9.11.2007: inspiration from IBM’s Many Eyes project

This Q&A was a starting point for the first project in our graduate Studio course this semester (Fall 2007).

Identify and Respond: IBM’s Many Eyes project

  1. Select a designer, studio, or specific project that/who is already incorporating in some measure, even if small, design “co-creation” principles into their practice/message.
    IBM’s Many Eyes project, a website that helps people develop interactive visualizations for their data sets. The site itself is “the outcome of many inspiring collaborations and conversations,” involving designers, programmers, researchers and statisticians. It encourages people to come to the site to create an image for their set of data and to comment on others’ visualizations.
  2. How successful do you think the approach is at involving “the other” in design knowledge, production, output (outcome)? What are your terms for success
    The ‘other’ is very involved—IBM provides the framework but the ‘others’ generate the content using the system. Visitors supply data sets (or use someone else’s previously uploaded data set to see a demo) and then walk through the steps to create a visualization. The site talks one through the process, and provides tips and information.
  3. Where does the work sit on the expert/novice creation scale? Why?
    Despite its reliance on contributed content from “others,” Many Eyes still leans toward the designer end of the spectrum. There are a limited number of visualization types for participants to choose, and it is their data and the way they arrange it that makes it unique. However, the site attempts to teach or explain along the way, either directly while explaining proper formatting of data sets (“Don’t forget the units!”) or indirectly, by allowing individuals to manipulate the way the data is displayed. In this way, “others” can decide on the most effective arrangement for their display, compare and contrast diagram formats, and decide which items deserve emphasis. The FAQ also directs people to the U.S. Census Bureau, the U.S. Department of Labor Bureau of Labor Statistics and the Federal Reserve to collect data if they don’t have any data sets of their own.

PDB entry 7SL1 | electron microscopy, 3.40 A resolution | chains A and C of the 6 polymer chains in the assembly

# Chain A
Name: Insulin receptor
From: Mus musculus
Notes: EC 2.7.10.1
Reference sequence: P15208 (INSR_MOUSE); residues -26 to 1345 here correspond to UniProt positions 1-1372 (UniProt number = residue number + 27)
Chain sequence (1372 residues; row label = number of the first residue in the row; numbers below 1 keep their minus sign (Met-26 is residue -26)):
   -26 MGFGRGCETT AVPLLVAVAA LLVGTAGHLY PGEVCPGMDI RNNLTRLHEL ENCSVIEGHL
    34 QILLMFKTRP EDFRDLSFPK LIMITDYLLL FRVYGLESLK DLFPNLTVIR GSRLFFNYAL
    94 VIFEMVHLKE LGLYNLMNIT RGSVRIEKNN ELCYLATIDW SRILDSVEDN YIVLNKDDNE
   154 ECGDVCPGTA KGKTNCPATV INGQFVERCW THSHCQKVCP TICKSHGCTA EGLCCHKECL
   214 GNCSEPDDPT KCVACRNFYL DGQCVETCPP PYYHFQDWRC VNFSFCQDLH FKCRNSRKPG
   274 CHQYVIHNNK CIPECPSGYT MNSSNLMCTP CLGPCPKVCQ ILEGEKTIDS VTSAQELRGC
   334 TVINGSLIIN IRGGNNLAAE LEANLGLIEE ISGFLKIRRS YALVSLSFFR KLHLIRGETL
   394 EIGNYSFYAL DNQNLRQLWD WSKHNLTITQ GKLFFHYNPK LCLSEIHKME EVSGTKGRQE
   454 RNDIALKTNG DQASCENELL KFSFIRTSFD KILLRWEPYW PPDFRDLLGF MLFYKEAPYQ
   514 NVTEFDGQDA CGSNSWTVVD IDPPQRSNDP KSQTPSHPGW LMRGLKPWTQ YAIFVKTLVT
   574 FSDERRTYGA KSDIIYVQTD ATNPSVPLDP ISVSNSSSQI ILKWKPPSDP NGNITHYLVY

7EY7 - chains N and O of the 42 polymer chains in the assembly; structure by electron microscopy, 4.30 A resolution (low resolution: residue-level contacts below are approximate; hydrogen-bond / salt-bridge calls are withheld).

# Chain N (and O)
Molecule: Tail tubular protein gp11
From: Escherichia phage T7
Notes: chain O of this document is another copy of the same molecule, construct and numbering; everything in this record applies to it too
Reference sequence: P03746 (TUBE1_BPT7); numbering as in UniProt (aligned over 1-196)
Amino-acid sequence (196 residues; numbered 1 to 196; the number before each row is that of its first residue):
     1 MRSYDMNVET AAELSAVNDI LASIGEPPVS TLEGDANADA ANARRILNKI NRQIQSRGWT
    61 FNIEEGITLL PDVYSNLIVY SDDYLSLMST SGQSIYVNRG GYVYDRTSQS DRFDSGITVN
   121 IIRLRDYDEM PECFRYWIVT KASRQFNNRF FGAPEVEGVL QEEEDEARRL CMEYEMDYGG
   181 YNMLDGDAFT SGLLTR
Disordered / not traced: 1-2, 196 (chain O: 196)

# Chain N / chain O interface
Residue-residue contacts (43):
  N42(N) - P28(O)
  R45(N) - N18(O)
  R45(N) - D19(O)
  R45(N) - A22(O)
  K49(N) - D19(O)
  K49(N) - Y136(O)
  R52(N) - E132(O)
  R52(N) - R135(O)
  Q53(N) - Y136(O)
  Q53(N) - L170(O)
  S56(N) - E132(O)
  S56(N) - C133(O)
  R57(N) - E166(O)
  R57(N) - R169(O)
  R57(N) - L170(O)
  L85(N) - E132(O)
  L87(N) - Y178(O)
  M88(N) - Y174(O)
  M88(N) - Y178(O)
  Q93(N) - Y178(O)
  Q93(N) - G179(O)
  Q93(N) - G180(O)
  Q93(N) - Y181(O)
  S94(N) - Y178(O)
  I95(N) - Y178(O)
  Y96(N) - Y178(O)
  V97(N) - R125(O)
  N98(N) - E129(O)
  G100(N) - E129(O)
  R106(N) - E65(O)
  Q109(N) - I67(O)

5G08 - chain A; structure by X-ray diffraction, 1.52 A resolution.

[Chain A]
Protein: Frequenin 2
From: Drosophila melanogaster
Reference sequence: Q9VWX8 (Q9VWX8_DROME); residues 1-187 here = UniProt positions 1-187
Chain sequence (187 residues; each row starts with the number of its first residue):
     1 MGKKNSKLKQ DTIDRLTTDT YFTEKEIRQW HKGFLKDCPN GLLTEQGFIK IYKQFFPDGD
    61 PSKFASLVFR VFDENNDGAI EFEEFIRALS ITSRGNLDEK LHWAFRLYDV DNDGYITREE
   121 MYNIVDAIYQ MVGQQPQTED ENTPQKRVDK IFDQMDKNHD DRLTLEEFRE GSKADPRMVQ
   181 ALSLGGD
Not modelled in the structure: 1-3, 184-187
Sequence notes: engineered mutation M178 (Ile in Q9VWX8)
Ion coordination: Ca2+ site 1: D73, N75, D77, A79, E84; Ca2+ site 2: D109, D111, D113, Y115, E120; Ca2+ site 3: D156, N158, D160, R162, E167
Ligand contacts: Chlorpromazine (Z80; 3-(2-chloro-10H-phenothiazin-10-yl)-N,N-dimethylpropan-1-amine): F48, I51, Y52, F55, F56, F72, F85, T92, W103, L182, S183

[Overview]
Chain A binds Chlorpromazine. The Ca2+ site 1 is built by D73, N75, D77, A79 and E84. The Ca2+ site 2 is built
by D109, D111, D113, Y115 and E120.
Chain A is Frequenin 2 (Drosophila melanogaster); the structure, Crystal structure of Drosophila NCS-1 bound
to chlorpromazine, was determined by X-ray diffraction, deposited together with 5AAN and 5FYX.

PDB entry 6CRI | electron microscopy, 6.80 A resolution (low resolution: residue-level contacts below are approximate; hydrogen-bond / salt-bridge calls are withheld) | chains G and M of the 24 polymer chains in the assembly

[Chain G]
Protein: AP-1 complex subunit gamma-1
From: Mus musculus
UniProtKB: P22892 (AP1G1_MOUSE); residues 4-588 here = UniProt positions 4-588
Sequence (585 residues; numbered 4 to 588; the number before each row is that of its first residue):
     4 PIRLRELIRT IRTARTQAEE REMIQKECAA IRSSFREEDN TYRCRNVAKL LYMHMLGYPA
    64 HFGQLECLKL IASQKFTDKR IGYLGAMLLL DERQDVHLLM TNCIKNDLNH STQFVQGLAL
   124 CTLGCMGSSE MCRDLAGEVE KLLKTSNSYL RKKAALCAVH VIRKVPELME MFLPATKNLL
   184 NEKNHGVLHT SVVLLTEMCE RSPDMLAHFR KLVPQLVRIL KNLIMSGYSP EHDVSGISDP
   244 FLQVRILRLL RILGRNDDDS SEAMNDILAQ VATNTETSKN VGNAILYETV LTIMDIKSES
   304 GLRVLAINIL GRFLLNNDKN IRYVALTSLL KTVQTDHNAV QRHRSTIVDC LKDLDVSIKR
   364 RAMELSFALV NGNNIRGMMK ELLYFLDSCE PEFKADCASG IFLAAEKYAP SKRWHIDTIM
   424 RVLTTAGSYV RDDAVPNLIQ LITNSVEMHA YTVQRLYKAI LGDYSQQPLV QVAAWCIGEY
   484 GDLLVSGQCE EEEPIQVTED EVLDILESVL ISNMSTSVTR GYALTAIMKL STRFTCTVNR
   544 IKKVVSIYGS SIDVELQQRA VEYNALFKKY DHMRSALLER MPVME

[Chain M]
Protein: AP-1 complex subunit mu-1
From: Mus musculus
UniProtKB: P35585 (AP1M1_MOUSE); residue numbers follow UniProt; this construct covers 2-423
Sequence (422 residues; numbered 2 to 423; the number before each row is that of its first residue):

4. Is the work transferable to other content?
    The visualizations can be exported to blogs, and they are all stored on the Many Eyes site where they could be accessed to use as teaching or presentation tools.
  5. Has the work pioneered new territory or is it building on cultivated ideas? What are those ideas?
    Certainly such software exists, but the commenting capabilities, public access, and urge to browse the site makes it different. Searching other contributors’ visualizations is interesting and engaging because they appeal to curiosity, knowledge and voyeurism. Because the site publishes the visualizations, it also fulfills the “see and be seen” element of co-creation.
  6. Is the work driven by rules of assertion (designer driving the bus) or emergence (social, democratic forces)?
    Yes, the designer drives the bus in terms of visualizations, but the visitors control the content. As seen in many other social sites, contributors feed off of each others’ ideas, so that there are distinct groups of related visualizations.
  7. If the work favors the “novice” end of our spectrum, how does the design function to promote and/or inspire participation?
    Visualizations and comments are instantly displayed, which makes visitors feel important (“I’m published!”) and gives a sense of instant [creative] gratification (“I made something!”). The bank of other peoples’ readily-available visualizations encourage one to peruse the site.
  8. To what extent does profit figure in the work’s success?
    Many Eyes seems like one of IBM’s beta-pets right now; I can’t really discern the business model or what it will be. There is currently no advertising on the site, and one can use it for free.
  9. What aspects of cultural production is the work exploiting? Opting not to include? Overlooking?
    Many Eyes overlooks the fact that others might have better or different visualization ideas than those on the site. It seems to be more focused on explaining data visually than fostering creative exploration. An improvement would be to provide for more advanced users to create custom visualizations or add new templates. Also, the site currently allows members to comment but not add notations directly on the visualizations, edit or change data, or merge/link related visualizations.
  10. How is “the other” represented (ala Stuart Hall, etc.)?
    Though the visualizations come from a set of designed options, each is unique because of the information provided by site participants. The site has two main functions: visualize your data set, and browse the bank of existing visualizations. The whole site depends on the participation of the “others.”
  11. What else do you observe?
    This site seems like a logical tool or connection to news media. It could be useful to integrate it with online newspapers and news network sites. Additionally, more could be done to teach people how to see patterns and interpret the visualizations on the site. More lessons about visual information could be incorporated, as well as different strategies to stimulate interaction with the creations on the site. Further customization would make the site and the individual iterations more interesting.
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